In 1992 Madonna took her role as a sexual siren to its full extent when she published ‘Sex’, a soft-core pornographic coffee-table book. She was criticized for being exploitative and over-calculating, and writer Norman Mailer said she had become “secretary to herself”. She scored massive success in 1996 with the starring role in the musical film Evita. That year she also gave birth to a daughter.
Madonna’s reputation as a strong businesswoman, in control of each aspect of her career, was confirmed in 1992 when she signed a multi-million dollar deal with the Time-Warner conglomerate, parent company of Sire. This guaranteed the release of albums, films and books created by her own Maverick production company. The publication of her graphic and erotic book, ‘Sex’ put her back on top of the charts, though this time it was in the bestselling book lists. The book was an unprecedented success, selling out within hours and needing an immediate reprint. She returned to form on Bedtime Stories, on which she teamed up with Soul II Soul producer Nellee Hooper, who wrote the title track in conjunction with Bjork. “Take A Bow” returned the singer to the top of the US singles chart, while the rest of the album boasted songs that combined pop, R&B, and hip-hop. The 1995 compilation of her slower material, Something To Remember, featured the excellent new song, “You’ll See”.
In 1996, Madonna’s need to shock had mellowed considerably with a credible movie portrayal of Eva Peron in Alan Parker’s ‘Evita’. She returned to music with March 1998’s Ray Of Light, one of her finest recordings to date. Collaborating with producer William Orbit, Madonna positively reveled in a new found musical freedom. Her voice had also matured into a rich and expressive instrument. The album generated several transatlantic hit singles, including “Frozen” (a UK chart-topper), “Ray Of Light”, “Drowned World (Substitute For Love)”, “The Power Of Good-bye”, and “Nothing Really Matters”. “Beautiful Stranger’, taken from the soundtrack to the Mike Myers movie, Austin Powers: The Spy Who Shagged Me, reached number 2 in the UK charts in June 1999. Another soundtrack, for the movie The Next Best Thing, co-written and co-produced by Madonna and Orbit, was released on the singer’s Maverick label. It featured her new single, a reworking of Don McLean’s classic “American Pie”.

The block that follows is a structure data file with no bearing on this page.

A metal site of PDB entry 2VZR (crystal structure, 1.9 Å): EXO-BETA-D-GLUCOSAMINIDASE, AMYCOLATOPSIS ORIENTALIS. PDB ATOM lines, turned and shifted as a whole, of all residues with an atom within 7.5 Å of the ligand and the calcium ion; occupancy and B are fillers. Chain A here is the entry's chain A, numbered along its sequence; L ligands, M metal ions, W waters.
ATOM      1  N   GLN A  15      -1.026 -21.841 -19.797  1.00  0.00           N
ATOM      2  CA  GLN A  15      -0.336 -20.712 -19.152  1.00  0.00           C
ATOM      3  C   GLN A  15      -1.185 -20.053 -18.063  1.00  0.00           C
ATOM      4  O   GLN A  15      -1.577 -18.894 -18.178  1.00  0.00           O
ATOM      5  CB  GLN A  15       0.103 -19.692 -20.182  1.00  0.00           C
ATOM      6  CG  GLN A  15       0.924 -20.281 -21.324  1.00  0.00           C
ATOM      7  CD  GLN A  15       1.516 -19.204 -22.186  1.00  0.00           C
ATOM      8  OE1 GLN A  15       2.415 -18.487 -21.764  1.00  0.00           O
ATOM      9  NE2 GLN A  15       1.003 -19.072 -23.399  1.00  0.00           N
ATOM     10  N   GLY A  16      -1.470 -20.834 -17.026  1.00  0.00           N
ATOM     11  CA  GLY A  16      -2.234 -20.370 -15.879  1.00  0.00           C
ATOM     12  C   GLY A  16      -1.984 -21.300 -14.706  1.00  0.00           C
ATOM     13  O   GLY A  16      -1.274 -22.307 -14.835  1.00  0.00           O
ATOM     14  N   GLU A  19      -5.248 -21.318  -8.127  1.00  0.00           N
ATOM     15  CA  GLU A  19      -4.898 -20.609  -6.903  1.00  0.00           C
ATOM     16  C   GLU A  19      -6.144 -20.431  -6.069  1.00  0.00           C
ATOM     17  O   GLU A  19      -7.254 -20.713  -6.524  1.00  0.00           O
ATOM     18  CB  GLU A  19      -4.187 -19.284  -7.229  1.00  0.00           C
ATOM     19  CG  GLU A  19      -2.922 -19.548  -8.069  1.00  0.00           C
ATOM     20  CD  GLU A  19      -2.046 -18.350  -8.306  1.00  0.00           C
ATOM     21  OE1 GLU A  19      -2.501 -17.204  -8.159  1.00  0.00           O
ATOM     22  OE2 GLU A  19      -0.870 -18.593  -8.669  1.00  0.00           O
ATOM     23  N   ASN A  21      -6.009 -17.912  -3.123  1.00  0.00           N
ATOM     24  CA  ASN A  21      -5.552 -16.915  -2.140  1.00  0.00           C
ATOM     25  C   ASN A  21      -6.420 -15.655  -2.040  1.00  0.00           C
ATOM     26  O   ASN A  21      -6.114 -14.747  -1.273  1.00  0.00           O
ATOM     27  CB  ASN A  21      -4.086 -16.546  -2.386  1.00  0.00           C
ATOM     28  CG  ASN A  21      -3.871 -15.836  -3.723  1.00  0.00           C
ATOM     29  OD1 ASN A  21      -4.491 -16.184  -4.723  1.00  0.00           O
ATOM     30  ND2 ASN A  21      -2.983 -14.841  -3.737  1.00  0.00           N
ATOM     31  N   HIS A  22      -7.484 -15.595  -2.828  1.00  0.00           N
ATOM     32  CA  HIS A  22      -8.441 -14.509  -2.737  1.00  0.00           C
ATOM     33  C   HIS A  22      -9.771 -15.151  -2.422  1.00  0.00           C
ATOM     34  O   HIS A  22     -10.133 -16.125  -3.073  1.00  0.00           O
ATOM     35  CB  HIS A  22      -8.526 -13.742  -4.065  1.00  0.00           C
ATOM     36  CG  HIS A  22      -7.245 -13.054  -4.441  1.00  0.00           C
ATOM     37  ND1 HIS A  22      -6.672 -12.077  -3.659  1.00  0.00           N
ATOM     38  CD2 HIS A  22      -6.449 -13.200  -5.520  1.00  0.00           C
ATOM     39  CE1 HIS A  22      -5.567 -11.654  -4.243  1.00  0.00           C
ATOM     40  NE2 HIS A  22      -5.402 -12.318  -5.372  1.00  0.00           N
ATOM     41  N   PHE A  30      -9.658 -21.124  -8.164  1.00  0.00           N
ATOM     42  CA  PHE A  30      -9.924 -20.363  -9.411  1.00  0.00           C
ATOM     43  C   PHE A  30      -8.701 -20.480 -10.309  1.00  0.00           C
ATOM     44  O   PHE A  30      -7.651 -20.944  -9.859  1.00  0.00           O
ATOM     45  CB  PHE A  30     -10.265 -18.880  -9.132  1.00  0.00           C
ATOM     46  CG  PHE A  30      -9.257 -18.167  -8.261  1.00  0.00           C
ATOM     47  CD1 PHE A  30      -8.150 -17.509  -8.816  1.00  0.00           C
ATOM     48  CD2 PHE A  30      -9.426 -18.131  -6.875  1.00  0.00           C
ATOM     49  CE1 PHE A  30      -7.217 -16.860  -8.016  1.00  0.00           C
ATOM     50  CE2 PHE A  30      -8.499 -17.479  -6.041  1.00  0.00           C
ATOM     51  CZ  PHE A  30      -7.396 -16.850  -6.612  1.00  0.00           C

In 1998 Madonna released her first album of new material in four years, Ray of Light. A fusion of techno music and self-conscious lyrics, it was a commercial and critical success, earning the singer her first musical Grammy Awards (her previous win had been for a video). Her experimentation in electronica continued with Music (2000). Despite a brief marriage in the 1980s to actor Sean Penn and her wedding in 2000 to English director Guy Ritchie (with whom she had a son), Madonna has remained resolutely independent.
Madonna worked with Orbit and French dance producer Mirwais on her next collection, Music, the title track of which was a chart-topper in September 2000. Shortly before the release of the album, on 11 August, the singer gave birth to her second child, Rocco. On December 22 , she married film director Guy Ritchie in Scotland and managed once again to grab headlines. She went on to collaborate with Ritchie on the controversial video for “What It Feels Like For A Girl”, and in 2002 starred in the director’s ill-fated remake of Swept Away. The same year Madonna performed the theme song to the new James Bond movie, Die Another Day. The following year she released her new studio album, American Life, another chart-topper.